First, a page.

As Mr. Gray noted, when the rabbi and his family attempted to secretly sell the synagogue and it was discovered by the congregation, the Singers justified it by saying that the proceeds would go to charity (there are questions about which charities they are and if the rabbi and his family will benefit). It also shows the arrogance and contempt the rabbi and his family have for the congregants, who supported the synagogue for a great many years before Rabbi Singer became associated with it.

Thanks to Mr. Gray's article, an attorney has come forward and is representing the congregants. The congregants intend to stop the Singers and various organizations allied with them in their shameful and sinful attempt to close and sell this active synagogue.

Bruce Blutreich
Lower East Side

I wish to join many Lower East Siders in commending Geoffrey Gray for his article shedding light on the struggle to save the Stanton Street Synagogue.

Our synagogue was founded in 1913 as part of the teeming immigrant community of the Lower East Side. Its sacred walls witnessed war, the Depression, the Holocaust, the Civil Rights Movement, good times, and bad times.

Its mission—interpreting God's statutes to a diverse and vibrant area—was its hallmark. We are so astonished by this attempted "murder" of our spiritual home that we are in shock. To us, the congregants, our synagogue was a link between heaven and earth, between the transient and the immortal, between the creator and creation.

Kudos to your reporter. He has sketched for us human shortcomings that the prophets taught about.

Hyman Silverglad
Lower East Side


Peter Noel's article about the 11-year-old problem child "J.J." was interesting, but while it went into detail about his actions, it didn't tell the reader much about why he behaved that way ["Rude Boy: The Making of a Schoolyard Sex Offender," June 19].

I'm sure it's difficult to get a complete picture of what may have caused "J.J." to lash out at others, but the feeble and unsubstantiated explanation given at the end of the article—"The real culprits are the smut peddlers who robbed him of his innocence and force-fed him sex and violence"—was inexcusable. It would be stating the obvious to say that millions of children play Nintendo and watch James Bond without exhibiting this type of behavior, but if Noel has forgotten that this is true, maybe it's not as obvious as I would like to believe.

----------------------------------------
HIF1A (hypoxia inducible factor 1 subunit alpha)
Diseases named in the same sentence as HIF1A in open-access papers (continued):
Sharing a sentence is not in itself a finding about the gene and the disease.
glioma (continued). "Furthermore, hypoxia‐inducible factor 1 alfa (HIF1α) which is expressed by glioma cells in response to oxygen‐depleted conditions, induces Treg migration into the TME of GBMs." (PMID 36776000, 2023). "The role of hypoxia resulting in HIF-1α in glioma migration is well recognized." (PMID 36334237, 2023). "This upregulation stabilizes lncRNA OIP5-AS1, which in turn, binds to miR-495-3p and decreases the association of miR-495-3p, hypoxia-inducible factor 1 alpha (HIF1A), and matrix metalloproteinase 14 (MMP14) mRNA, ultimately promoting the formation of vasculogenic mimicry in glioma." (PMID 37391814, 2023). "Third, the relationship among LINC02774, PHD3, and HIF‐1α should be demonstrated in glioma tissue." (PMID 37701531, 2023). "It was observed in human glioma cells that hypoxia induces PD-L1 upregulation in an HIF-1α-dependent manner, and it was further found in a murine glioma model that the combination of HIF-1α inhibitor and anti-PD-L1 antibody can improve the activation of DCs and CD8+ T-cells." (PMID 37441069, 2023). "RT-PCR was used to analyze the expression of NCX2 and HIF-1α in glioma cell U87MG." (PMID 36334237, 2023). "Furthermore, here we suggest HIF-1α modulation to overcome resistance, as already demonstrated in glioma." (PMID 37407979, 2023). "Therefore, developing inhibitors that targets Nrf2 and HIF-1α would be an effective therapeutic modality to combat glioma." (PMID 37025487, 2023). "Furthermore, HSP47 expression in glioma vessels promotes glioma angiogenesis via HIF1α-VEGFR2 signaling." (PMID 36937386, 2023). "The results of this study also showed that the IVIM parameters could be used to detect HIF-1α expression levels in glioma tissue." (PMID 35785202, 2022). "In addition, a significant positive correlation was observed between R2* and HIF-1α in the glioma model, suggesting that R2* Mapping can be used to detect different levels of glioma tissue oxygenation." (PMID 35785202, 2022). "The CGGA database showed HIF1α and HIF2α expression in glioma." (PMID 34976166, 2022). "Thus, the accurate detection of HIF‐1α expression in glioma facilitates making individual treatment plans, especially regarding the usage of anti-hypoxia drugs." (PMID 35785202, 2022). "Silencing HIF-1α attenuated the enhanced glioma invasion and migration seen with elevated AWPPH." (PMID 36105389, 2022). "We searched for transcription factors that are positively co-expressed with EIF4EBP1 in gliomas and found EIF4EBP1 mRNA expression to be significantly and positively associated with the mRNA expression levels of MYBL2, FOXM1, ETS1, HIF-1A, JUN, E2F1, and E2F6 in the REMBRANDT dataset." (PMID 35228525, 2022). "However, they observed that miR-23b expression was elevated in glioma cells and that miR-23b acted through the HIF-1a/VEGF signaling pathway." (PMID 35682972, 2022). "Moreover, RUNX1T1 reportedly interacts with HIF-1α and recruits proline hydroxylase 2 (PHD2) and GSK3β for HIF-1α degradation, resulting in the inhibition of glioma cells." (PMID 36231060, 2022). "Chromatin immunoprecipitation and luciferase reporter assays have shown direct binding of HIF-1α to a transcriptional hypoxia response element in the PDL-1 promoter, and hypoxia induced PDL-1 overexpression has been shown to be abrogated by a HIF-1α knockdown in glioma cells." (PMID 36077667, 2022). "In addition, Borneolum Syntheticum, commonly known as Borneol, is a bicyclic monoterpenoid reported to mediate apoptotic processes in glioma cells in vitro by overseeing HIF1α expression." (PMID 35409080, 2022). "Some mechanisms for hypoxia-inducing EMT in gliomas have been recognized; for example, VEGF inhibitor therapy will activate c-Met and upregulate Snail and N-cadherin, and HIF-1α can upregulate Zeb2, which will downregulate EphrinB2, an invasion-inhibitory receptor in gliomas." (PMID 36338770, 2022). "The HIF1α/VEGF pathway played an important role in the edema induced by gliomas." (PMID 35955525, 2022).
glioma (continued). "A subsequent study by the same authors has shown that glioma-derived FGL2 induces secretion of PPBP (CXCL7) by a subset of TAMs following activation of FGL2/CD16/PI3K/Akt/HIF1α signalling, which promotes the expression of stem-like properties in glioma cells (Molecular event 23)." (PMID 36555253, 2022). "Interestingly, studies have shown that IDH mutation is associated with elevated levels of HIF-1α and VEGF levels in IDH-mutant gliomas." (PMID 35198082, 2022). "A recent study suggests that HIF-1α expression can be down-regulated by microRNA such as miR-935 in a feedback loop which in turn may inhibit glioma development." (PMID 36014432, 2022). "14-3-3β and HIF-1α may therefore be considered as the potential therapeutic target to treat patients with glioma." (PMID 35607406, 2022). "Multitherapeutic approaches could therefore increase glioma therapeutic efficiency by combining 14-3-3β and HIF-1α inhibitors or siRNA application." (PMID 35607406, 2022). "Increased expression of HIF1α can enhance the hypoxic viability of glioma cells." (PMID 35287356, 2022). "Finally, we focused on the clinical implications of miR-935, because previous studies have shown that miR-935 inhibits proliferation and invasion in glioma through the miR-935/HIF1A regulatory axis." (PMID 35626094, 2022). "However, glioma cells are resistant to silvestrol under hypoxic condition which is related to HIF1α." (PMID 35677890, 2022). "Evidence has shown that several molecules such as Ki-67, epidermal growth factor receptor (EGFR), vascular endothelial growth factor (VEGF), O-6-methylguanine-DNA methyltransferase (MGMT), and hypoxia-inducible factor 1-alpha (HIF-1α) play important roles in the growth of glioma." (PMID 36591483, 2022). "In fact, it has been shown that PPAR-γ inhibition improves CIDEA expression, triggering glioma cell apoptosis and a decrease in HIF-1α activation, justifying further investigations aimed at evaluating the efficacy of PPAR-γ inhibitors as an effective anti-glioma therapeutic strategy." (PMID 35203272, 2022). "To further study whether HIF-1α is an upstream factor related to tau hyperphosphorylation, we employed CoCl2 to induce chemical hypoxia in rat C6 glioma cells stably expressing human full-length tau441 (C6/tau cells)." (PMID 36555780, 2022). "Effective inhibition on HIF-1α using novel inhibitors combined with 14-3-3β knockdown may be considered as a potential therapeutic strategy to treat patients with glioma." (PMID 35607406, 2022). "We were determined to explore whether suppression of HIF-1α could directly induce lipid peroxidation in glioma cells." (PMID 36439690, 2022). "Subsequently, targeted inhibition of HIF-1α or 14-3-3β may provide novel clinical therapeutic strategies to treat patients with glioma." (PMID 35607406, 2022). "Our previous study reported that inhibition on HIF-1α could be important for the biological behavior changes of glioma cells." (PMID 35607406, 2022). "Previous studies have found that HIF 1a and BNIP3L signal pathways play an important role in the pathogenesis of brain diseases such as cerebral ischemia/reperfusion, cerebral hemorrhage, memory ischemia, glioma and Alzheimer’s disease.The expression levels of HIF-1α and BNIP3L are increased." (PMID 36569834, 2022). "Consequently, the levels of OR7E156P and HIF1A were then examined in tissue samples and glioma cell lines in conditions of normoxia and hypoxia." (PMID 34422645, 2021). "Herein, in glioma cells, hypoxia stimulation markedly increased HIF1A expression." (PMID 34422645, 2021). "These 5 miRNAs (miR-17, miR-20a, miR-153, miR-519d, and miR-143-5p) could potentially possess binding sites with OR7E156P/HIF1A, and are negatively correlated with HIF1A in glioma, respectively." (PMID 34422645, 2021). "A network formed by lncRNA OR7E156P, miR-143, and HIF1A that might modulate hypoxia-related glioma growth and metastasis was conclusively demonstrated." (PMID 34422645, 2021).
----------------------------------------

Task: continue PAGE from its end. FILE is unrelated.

Scapegoating entertainment must be hipper than I thought. Or, as I am inclined to believe in this case, perhaps it's just a convenient alternative for a writer who failed to uncover the actual root of this child's emotional problems. Either way, this outdated notion doesn't belong in print.

Mark Yokoyama
Portland, Oregon


In "Aborting Crime: Fewer Fetuses, Fewer Felonies?" [Higher Ed, June 12], Norah Vincent falsely alleges that findings of the Stanford study linking legalized abortion to decreased crime are "being hailed as a victory for the abortion lobby." In reality, reproductive rights organizations (if we indeed are the "abortion lobby") have neither embraced this research nor relied on its controversial findings.

Furthermore, the right to choose abortion is not the "only choice on offer" by the reproductive rights community, as stated by Ms. Vincent. Women's reproductive freedom includes rights to make healthy and informed decisions about their reproductive lives and to have access to comprehensive reproductive health and family planning information and services to make these decisions. It is a woman's ability to continue with as many wanted pregnancies or to terminate as many unwanted pregnancies as she feels is right for herself and her family.

By gaining the right to control their fertility, women have vastly improved their own health conditions as well as those of their children. Access to reproductive health and family planning services and information has enabled women to make these very personal decisions, and to take charge of their educations, their careers, and ultimately, their lives.

Joan Malin, Chief Executive Officer
Planned Parenthood of New York City

Norah Vincent ("Aborting Crime') fails to understand that most pro-choice people do not advocate abortion in preference to other forms of family planning. Nor do they assume that those living in poverty do not have control over their reproductive habits. There is no "selective population control." The term "population control" is totally misleading and implies bigotry.

Nobody likes abortion. Most of us in the pro-choice movement see it only as a last resort. I agree with Vincent that providing family planning—including education, contraception, and abstinence counseling to every-one who wants it—is the way to go. Family planning reduces the rate of abortion. Pro-choice people especially want to eliminate illegal, unsafe abortions.

Audrey Bernstein, Chairperson
Population Committee
New York City Sierra Club


It's rare for the cultures of Papua New Guinea to be taken seriously in the American press, and I appreciated the time and care Robert Christgau took in his piece about my Bosavi recordings ["Chasing Waterfalls," May 15]. But I'd like to address a few misunderstandings.

Neither I nor Bosavi musicians regard the new guitar bands as a threat to traditional music, and while a few songs deal with physical abuse, it is by no means as "pervasive" in Bosavi domestic life as Christgau inferred. Also, the gisalo song Christgau attributes to Halawa was in fact by Aiba.

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